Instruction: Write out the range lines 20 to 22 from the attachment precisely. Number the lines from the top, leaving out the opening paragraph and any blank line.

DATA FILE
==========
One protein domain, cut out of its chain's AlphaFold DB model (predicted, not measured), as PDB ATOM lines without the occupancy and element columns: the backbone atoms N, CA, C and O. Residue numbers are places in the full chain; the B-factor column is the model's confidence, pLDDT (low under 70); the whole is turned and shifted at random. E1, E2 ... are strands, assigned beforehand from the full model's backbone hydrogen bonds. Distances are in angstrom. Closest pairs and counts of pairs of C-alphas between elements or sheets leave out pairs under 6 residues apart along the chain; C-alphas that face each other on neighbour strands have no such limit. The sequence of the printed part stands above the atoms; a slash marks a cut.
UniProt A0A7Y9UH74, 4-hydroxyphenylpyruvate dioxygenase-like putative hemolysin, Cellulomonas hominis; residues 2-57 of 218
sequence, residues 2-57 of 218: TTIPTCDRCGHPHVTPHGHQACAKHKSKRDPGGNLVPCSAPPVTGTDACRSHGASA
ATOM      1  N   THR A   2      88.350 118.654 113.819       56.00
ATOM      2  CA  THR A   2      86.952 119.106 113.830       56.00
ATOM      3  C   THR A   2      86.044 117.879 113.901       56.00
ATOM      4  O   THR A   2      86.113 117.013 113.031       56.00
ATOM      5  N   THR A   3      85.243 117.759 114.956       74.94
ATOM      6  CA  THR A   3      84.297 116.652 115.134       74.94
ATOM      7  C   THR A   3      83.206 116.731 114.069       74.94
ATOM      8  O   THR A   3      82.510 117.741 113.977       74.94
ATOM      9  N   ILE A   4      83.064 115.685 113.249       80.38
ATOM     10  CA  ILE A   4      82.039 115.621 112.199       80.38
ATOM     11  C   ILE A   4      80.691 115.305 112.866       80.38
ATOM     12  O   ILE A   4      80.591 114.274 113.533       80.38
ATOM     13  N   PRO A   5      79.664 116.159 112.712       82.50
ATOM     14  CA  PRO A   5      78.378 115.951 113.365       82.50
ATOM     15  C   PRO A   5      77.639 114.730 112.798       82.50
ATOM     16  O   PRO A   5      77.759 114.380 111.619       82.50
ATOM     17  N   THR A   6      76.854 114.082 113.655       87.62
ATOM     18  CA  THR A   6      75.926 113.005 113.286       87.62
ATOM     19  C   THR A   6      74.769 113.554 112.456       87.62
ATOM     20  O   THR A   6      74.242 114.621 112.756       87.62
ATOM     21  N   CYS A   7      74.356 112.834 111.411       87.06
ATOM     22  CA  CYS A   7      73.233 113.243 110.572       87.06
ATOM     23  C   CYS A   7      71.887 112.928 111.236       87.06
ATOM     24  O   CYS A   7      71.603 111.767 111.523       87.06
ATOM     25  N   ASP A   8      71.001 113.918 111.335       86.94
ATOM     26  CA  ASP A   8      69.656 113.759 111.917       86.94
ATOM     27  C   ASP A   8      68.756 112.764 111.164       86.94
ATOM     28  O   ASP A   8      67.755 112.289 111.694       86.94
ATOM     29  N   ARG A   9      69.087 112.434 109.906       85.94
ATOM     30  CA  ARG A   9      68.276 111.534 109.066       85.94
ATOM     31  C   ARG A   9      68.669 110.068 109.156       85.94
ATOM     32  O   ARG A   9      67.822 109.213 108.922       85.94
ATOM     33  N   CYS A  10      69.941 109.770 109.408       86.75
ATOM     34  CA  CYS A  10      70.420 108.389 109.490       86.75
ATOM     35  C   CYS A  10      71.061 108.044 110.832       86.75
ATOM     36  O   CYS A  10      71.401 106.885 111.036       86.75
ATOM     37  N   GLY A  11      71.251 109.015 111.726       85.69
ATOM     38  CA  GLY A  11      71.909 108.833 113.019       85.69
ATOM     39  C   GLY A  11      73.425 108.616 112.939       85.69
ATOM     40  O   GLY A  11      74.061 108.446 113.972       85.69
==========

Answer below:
ATOM     18  CA  THR A   6      75.926 113.005 113.286       87.62
ATOM     19  C   THR A   6      74.769 113.554 112.456       87.62
ATOM     20  O   THR A   6      74.242 114.621 112.756       87.62